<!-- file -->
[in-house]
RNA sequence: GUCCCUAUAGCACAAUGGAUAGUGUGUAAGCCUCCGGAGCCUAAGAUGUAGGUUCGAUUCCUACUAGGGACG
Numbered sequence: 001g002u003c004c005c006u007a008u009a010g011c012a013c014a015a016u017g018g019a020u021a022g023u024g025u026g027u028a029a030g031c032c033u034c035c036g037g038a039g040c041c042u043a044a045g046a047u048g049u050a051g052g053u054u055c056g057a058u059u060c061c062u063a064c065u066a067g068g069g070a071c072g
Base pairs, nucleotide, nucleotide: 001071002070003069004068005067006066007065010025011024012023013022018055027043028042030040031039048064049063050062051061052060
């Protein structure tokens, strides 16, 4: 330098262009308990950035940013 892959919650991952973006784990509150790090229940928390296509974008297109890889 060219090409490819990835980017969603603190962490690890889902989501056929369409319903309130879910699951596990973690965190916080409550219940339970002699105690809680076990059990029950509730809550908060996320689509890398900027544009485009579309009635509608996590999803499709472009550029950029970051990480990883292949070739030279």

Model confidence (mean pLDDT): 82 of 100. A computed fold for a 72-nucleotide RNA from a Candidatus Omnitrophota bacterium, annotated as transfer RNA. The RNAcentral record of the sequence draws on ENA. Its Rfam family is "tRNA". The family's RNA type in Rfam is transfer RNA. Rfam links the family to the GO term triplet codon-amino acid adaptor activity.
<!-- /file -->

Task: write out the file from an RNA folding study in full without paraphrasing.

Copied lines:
[in-house]
RNA sequence: GUCCCUAUAGCACAAUGGAUAGUGUGUAAGCCUCCGGAGCCUAAGAUGUAGGUUCGAUUCCUACUAGGGACG
Numbered sequence: 001g002u003c004c005c006u007a008u009a010g011c012a013c014a015a016u017g018g019a020u021a022g023u024g025u026g027u028a029a030g031c032c033u034c035c036g037g038a039g040c041c042u043a044a045g046a047u048g049u050a051g052g053u054u055c056g057a058u059u060c061c062u063a064c065u066a067g068g069g070a071c072g
Base pairs, nucleotide, nucleotide: 001071002070003069004068005067006066007065010025011024012023013022018055027043028042030040031039048064049063050062051061052060
């Protein structure tokens, strides 16, 4: 330098262009308990950035940013 892959919650991952973006784990509150790090229940928390296509974008297109890889 060219090409490819990835980017969603603190962490690890889902989501056929369409319903309130879910699951596990973690965190916080409550219940339970002699105690809680076990059990029950509730809550908060996320689509890398900027544009485009579309009635509608996590999803499709472009550029950029970051990480990883292949070739030279």

Model confidence (mean pLDDT): 82 of 100. A computed fold for a 72-nucleotide RNA from a Candidatus Omnitrophota bacterium, annotated as transfer RNA. The RNAcentral record of the sequence draws on ENA. Its Rfam family is "tRNA". The family's RNA type in Rfam is transfer RNA. Rfam links the family to the GO term triplet codon-amino acid adaptor activity.